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Queen’s head housekeeper of 32 years at Sandringham Quits after staff ‘refused to lock themselves in a Covid-19 bubble for Christmas’

Tim Rooke/REX

*Patricia Earl, 56, has served the Queen for 32-years and has mysteriously quit

*While she has not commented, the departure follows a revolt from royal staff

*Employees were asked to stay at Sandringham for four weeks over Christmas

*Buckingham Palace have insisted Patricia’s departure was ‘completely amicable’

By Monica Greep


The Queen’s head housekeeper at Sandringham has mysteriously quit her job after 32 years working with the monarch. 

Patricia Earl, 56, who lives close to the royal estate in the Norfolk village of Dersingham, has left her position, following a staff revolt earlier this year which saw workers rebel against plans to isolate them from loved ones for a month.

According to The Sun Online, the housekeeper was ’embarrassed’ after Royal Household staff refused a plan for them to stay in the royal’s Covid-19 bubble at Sandringham over Christmas.

The housekeeper was a well-respected royal member of staff, and in 2018 Patricia was presented with the Royal Victorian Medal.

First established by Queen Victoria in 1896, the Royal Victorian Order is chosen at the Queen’s discretion, and is often awarded to those who have served the monarch or the royal family with dedication.

Patricia did not want to comment on her departure, while a Buckingham Palace spokesman told The Sun Online yesterday: ‘This was a completely amicable departure.’

A team of about 20 employees had been asked to remain on the monarch’s Norfolk estate without their families to support her, Prince Philip and other members of the Royal Family during the festive period.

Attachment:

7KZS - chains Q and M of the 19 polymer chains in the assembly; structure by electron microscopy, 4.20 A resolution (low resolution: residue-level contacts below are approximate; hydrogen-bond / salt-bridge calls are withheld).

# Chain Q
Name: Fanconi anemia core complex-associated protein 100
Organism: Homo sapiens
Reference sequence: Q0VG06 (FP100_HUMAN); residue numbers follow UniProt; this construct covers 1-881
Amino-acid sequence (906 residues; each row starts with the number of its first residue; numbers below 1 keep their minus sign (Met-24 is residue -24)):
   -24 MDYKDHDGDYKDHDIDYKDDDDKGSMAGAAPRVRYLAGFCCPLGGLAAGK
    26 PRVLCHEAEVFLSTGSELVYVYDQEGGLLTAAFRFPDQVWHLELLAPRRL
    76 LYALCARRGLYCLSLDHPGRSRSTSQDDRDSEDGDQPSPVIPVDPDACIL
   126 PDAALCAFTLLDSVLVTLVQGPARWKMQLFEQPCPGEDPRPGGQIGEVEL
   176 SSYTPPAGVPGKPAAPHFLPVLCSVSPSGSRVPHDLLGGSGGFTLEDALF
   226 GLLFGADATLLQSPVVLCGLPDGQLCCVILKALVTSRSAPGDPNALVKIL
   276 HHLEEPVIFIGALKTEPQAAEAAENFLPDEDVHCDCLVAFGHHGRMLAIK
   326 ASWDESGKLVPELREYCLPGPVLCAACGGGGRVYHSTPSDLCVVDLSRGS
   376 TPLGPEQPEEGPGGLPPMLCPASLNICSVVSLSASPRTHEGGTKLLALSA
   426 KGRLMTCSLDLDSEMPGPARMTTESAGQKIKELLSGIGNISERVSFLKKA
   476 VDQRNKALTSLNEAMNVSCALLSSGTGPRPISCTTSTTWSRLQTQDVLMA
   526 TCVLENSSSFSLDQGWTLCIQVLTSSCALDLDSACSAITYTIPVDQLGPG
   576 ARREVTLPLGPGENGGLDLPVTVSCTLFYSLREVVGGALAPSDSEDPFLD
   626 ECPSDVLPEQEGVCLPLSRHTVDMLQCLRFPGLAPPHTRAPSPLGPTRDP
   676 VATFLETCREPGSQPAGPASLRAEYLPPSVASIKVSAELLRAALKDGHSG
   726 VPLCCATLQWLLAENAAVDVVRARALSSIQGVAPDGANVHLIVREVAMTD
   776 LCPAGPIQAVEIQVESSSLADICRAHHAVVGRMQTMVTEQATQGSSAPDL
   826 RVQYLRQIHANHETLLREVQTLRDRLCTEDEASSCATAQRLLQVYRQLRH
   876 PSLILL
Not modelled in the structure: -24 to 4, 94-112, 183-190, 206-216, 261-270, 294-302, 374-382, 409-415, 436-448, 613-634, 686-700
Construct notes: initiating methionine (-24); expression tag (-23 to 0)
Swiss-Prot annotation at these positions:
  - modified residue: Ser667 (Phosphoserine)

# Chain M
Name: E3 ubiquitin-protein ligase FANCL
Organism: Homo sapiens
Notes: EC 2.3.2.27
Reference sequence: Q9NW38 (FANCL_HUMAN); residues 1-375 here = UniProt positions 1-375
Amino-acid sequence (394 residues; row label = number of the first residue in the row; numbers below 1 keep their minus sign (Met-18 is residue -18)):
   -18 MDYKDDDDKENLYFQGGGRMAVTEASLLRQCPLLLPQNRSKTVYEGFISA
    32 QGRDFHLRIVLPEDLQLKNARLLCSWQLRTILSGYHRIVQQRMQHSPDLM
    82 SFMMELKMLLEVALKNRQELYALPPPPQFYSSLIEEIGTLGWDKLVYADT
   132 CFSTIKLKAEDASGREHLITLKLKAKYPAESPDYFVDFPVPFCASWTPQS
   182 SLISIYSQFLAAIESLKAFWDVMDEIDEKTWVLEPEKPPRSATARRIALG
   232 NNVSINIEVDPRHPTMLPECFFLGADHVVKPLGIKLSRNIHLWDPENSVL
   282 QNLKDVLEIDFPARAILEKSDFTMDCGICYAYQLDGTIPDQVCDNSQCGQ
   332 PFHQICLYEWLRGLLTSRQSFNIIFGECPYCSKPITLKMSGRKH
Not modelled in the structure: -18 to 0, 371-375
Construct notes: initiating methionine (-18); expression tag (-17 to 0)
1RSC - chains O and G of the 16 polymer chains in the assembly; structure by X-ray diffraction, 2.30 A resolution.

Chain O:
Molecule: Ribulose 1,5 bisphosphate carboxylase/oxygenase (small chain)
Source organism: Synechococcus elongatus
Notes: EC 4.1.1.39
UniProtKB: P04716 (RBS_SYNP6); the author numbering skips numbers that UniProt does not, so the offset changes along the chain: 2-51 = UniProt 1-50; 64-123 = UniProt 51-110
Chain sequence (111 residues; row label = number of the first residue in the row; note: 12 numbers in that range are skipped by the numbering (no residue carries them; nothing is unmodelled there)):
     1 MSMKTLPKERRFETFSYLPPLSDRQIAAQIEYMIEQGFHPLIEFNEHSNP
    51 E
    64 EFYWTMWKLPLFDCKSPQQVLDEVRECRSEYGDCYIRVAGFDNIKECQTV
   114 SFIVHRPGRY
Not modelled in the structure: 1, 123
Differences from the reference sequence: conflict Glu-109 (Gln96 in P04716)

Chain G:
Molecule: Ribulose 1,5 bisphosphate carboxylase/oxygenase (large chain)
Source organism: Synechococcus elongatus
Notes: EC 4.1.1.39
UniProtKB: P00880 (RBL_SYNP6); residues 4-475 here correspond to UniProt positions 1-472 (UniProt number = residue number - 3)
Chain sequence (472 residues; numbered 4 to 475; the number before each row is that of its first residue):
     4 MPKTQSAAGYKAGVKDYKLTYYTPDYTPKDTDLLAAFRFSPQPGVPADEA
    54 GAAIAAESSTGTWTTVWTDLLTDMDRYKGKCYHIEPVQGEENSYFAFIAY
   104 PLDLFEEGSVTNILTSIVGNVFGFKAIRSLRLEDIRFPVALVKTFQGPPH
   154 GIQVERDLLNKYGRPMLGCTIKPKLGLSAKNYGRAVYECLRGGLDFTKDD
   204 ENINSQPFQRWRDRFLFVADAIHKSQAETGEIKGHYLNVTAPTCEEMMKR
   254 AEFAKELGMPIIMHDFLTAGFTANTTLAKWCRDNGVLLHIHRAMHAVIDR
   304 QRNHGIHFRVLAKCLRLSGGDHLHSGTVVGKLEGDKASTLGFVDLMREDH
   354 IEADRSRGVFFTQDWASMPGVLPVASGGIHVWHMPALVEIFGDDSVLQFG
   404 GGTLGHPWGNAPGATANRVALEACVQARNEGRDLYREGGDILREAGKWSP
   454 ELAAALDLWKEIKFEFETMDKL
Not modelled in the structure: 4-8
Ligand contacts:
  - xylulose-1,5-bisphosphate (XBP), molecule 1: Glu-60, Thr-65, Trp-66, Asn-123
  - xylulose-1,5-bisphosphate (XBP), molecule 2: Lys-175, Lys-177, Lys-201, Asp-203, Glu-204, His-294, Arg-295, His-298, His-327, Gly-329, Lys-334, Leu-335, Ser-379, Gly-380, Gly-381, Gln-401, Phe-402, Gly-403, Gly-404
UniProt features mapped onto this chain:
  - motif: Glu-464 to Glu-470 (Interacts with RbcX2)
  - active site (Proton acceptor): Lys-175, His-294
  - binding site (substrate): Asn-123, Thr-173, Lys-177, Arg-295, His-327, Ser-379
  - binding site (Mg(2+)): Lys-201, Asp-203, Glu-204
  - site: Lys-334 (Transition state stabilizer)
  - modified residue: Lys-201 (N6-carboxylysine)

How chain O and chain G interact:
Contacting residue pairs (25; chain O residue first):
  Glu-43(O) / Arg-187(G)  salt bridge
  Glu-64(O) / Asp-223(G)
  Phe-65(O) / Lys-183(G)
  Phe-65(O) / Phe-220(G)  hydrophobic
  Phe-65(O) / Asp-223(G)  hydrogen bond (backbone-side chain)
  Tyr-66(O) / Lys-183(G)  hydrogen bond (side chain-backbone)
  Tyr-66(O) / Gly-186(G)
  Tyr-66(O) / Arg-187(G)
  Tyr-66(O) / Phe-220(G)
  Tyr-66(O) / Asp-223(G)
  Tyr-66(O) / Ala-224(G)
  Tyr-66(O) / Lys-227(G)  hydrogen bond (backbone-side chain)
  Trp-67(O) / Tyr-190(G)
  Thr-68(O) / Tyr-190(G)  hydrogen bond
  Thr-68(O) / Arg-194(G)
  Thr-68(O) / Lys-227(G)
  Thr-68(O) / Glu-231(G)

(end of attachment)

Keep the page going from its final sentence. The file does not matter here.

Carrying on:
But the group – said to involve cleaners, laundry and maintenance workers – are believed to have mutinied because they are unwilling to isolate from loved ones for four weeks.

Staff were being asked to stay for the month-long period so they could remain in a Covid bubble to protect the 94-year-old monarch.

The Queen typically spends her winter break at Sandringham, travelling up after the Christmas party for extended family members at Buckingham Palace in December.

But the uprising means the Queen and Prince Philip will spend Christmas at Windsor Castle for the first time in 33 years. 

It was announced earlier this week that this year they will forgo the festivities and remain at Windsor, where they have been isolating with a ‘bubble’ of staff since October.

It is understood the Queen and the Duke of Edinburgh will not take advantage of the relaxed Covid restrictions to form a Christmas bubble with other households.   

It means the couple face spending Christmas Day without any of their four children for the first time since 1949, when the then Princess Elizabeth left a one-year-old Charles in the UK so she could be with Prince Philip in Malta. 

Vanity Fair’s Katie Nicholl said the Queen wants her children and grandchildren to ‘enjoy Christmas with their other loved-ones’ and ‘not feel torn’ as she prepares for a ‘quiet’ festive season at Windsor.

She claimed: ‘The Queen has said that this is the year for her family to enjoy Christmases with other family members and not feel torn, as they often do, when a royal Christmas takes priority.’

Prince Charles and the Duchess of Cornwall will spend Christmas at Highgrove, in Gloucestershire, although they expect to see the Queen and Prince Philip at Windsor at some point over the festive season.

They will also see Camilla’s children Tom Parker Bowles and Laura Lopes at some point.

Meanwhile Prince William and Kate Middleton are most likely to spend Christmas at Anmer Hall, Norfolk or with the Duchess’ parents, Carole and Michael Middleton, in Berkshire. 

In Tier 2 regions, like Windsor, up to six people from different households are able to mix outdoors. This means the Queen and Prince Philip could meet with family members for horse riding or walks in the grounds of Windsor Castle. 

The couple are well accustomed to spending Christmas at Windsor Castle, having spent holidays at the castle before moving the celebration to Sandringham in 1988.  t the Middleton family home in Berkshire. 

The Queen won’t attend a church service on Christmas Day in order to prevent crowds gathering but is expected to worship privately in Windsor Castle’s private chapel.

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